The Tortoise and the Hare of Crypto
Since Cryptokitties, people have realized how dire Ethereum's need for scale is. Ethereum in its current state is a functioning World Computer but it is very, very slow. A multitude of new projects have been birthed to become "Ethereum-killers" by using novel consensus algorithms to achieve blockchains that can process thousands of transactions per second. These projects include DFINITY, Thunder, Hashgraph, Algorand, and so on.
This has created an arms race to build the first high-throughput smart-contract platform in hopes of stealing market share from Ethereum. These projects have come out guns-blazing with hundreds of millions of dollars in their war chests, world-class cryptographers and computer-scientists on their teams, and the backing of famous investors. Because these projects are all competing in the same space, this has become a literal race to be first-to-market.
Amongst this race to build Blockchain 3.0, Tezos, a "self-amending cryptographic ledger", sits in an awkward position. Instead of touting thousands of transactions per second, it does approximately 50 tps. It does not have privacy features, use zero-knowledge proofs for blockchain compression, nor use cutting-edge cryptography for randomness. How does this project have a shot at competing with the other heavyweights?
The race is not always to the swift
What differentiates Tezos from other projects is its ability to upgrade itself. The architecture of Tezos allows anyone to propose an upgrade to the protocol and the Tezos community can vote on these upgrades to pass them. Ethereum, on the other hand, only permits a small group of insiders, known as editors and core developers, to include EIPs (Ethereum Improvement Proposals) into the main Ethereum protocol.
Diving more deeply, upgrades work through the following mechanism:
- Developers submit a proposal to upgrade the Tezos protocol, including some request for compensation for the work.
- Tezos holders vote on the proposal. If the vote is passed (some majority), the change automatically gets included into the Tezos testnet
- There is a fixed period of time where this change lives on the testnet. If bugs are found, the Tezos holders can recall the change anytime safely.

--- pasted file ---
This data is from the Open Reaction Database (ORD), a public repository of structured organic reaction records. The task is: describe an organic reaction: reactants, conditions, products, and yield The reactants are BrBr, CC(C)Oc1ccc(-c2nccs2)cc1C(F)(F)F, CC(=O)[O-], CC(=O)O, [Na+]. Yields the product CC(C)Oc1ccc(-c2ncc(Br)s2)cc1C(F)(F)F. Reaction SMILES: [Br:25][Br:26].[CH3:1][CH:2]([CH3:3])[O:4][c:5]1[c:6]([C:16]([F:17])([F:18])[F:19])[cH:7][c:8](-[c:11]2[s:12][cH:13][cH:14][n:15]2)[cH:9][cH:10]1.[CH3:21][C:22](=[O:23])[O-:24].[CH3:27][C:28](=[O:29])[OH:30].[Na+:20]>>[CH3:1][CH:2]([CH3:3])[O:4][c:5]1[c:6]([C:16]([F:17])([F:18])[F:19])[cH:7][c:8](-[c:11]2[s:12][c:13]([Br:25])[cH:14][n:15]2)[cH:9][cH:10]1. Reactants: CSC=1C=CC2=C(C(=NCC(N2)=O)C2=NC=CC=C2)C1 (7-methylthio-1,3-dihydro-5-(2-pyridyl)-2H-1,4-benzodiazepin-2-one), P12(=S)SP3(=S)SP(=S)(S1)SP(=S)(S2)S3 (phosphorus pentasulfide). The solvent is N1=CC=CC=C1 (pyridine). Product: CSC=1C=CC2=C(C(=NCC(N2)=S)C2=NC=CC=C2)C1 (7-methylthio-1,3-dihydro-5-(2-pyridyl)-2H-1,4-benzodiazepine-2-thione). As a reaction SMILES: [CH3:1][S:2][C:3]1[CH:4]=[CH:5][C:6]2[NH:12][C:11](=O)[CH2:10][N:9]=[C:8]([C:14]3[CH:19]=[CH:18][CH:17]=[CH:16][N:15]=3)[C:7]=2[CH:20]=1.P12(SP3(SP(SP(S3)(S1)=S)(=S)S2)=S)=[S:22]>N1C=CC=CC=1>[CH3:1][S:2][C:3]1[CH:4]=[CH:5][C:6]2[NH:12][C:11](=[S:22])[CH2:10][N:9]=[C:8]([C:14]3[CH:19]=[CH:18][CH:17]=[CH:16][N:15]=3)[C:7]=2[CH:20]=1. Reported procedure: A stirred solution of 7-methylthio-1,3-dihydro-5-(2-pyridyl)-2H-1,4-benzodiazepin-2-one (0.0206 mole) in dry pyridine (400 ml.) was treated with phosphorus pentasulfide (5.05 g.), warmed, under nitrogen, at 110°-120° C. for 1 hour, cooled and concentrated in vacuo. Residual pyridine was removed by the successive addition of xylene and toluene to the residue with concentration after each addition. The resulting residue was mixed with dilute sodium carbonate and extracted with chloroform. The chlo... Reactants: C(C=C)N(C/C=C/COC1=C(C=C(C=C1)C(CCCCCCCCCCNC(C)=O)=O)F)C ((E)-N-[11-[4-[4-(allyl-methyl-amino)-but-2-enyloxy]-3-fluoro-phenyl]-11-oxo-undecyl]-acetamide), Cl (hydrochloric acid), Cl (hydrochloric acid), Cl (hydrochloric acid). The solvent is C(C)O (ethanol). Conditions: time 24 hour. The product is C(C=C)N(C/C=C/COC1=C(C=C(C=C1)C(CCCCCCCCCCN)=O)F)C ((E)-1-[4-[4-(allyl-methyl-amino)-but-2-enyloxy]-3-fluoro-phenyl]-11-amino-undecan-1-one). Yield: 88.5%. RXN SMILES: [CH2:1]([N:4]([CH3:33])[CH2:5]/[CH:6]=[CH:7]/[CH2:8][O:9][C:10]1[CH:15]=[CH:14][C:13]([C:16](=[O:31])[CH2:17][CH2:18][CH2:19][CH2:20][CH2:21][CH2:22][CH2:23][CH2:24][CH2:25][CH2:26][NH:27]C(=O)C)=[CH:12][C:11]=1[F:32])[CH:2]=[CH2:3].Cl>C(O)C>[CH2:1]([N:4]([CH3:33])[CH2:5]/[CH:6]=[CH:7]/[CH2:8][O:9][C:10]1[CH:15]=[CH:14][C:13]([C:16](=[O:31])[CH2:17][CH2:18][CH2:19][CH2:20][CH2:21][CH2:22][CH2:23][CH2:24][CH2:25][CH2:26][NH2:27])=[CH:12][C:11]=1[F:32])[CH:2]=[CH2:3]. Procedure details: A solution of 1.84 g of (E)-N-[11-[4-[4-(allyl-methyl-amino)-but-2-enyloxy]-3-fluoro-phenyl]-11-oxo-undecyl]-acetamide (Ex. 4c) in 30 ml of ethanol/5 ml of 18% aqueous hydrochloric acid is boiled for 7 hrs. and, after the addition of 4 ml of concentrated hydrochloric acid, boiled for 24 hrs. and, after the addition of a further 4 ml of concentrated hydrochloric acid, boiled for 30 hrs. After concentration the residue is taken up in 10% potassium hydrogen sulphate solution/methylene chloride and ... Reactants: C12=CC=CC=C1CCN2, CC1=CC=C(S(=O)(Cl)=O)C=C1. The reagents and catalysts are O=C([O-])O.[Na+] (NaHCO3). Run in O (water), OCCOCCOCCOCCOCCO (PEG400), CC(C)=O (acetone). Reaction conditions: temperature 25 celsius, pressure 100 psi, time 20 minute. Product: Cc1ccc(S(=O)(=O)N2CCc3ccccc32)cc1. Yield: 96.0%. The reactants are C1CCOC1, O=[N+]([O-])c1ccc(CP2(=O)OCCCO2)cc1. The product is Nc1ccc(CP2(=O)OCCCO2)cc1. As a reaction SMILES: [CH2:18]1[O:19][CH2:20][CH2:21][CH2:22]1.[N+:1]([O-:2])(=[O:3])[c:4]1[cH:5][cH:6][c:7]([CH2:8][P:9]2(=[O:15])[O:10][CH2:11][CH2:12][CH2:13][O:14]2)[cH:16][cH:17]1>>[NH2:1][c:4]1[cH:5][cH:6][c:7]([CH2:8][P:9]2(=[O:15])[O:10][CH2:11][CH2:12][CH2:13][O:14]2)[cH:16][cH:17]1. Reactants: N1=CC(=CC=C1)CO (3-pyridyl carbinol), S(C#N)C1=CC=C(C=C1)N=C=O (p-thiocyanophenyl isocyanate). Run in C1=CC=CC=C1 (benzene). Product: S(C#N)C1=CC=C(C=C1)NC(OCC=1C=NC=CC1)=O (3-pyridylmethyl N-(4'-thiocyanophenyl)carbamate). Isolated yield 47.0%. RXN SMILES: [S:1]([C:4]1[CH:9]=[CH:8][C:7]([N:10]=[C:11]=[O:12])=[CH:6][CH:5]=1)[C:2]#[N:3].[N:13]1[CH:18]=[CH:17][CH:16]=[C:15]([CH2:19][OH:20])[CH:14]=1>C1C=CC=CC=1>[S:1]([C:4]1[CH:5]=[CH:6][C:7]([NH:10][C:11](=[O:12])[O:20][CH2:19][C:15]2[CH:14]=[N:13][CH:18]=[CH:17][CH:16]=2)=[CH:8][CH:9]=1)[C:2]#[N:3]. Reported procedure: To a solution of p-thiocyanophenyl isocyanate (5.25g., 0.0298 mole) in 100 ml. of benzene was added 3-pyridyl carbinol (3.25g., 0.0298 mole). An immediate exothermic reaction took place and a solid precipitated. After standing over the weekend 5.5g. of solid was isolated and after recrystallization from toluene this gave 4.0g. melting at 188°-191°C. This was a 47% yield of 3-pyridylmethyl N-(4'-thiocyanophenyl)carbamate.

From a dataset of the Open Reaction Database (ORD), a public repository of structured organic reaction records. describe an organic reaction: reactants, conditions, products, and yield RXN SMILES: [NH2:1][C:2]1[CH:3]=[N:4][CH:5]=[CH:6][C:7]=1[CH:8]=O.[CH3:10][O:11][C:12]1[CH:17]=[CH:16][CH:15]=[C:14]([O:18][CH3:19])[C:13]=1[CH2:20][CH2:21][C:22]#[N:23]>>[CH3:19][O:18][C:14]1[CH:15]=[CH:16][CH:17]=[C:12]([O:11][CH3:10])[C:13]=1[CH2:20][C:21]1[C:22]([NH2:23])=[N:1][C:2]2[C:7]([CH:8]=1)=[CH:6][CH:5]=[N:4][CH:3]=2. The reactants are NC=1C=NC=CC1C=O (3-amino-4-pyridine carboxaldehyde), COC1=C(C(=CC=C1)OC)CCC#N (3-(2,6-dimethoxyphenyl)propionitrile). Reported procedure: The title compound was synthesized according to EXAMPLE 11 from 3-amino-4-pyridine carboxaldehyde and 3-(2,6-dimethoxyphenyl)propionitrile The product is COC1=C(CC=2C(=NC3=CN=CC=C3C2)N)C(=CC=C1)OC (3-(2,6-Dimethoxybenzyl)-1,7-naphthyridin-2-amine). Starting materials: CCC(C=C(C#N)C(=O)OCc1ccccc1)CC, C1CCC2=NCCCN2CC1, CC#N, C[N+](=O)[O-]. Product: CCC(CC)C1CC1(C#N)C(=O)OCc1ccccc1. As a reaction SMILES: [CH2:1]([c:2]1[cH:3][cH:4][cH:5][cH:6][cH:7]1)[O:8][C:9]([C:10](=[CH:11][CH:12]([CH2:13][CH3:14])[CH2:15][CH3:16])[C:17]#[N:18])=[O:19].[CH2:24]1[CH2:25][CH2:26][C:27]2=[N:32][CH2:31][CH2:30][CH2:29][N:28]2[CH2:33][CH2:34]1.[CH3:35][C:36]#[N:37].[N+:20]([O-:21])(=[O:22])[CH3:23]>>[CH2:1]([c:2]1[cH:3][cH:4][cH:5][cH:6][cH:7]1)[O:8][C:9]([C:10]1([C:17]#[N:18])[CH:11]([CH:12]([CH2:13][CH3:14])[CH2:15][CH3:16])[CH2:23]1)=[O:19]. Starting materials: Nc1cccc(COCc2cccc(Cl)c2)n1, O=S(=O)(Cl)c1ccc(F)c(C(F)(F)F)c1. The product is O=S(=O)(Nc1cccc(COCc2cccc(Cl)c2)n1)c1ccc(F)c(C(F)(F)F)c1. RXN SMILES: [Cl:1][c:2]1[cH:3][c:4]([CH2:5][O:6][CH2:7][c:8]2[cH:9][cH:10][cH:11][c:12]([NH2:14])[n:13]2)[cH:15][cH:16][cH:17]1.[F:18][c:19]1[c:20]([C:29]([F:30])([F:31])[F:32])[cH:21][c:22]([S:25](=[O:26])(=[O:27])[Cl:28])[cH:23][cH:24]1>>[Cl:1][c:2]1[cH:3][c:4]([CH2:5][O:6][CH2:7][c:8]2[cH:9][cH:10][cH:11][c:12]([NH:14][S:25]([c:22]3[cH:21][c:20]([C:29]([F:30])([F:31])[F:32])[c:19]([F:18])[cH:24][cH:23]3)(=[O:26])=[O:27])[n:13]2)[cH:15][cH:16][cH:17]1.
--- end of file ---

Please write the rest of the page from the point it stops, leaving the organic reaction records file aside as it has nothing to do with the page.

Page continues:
- Once the period ends, a confirmation vote is held. If the vote is passed, the change is included into the mainnet.
This is interesting because it is effectively a market-driven way of upgrading a protocol. If a developer creates an upgrade to the Tezos protocol and attaches a $100k request for compensation, the Tezos community can value if the upgrade is worth the $100k or not. If they decide it is, the upgrade will swiftly get passed with no bureaucracy or slowdowns. This is different in Ethereum, where the foundation gives grants arbitrarily based on the foundation's discretion. For example, in this grant report, the team implementing Sharding, Prysmatic Labs, is funded with $100k whereas the team researching state channels, L4, is funded with $1.5m. As a part of the Ethereum community, I believe that sharding implementation is much more valuable and pressing than state channel research, but I have no say in this process. Was this because Vitalik is an advisor to L4 and is much closer with the Ethereum Foundation?
In Tezos, I can implement features which I deem valuable by the Tezos community and get paid if my upgrade is really valuable, without knowing anyone in the Tezos foundation whatsoever. This will incentivize a bunch of independent developers and teams to work on different upgrades to the protocol without a central body of coordination (Ethereum Foundation) deciding what needs to be worked on.
This is important for one main reason: Tezos can start out slow. Thunder must launch with extremely high tps on day 1 to be interesting at all. Projects like Coda must launch with blockchain compression working on day 1 to garner any interest. However, this really does not matter at all for Tezos. With a strong enough developer community, Tezos can slowly copy these "killer features" and implement them into the Tezos protocol over time. While Thunder and Coda may seem interesting in 2018, they may completely fall out of relevancy in 2028 especially since they do not have a sound plan on how to keep improving.
Right now, Thunder's consensus algorithm which lets it achieve thousands of tps or DFINITY's random beacon gives them moats over other blockchain projects. My thoughts on this are perfectly articulated by Elon Musk, as he recently said "moats are lame", and "what matters is the pace of innovation. That is the fundamental determinant of competitiveness." In an open-source world, moats are even lamer, and co-ordinating developers to innovate on protocol upgrades are even harder. Because of this, Tezos' architecture which formalizes protocol upgrades has set it up for long-term success.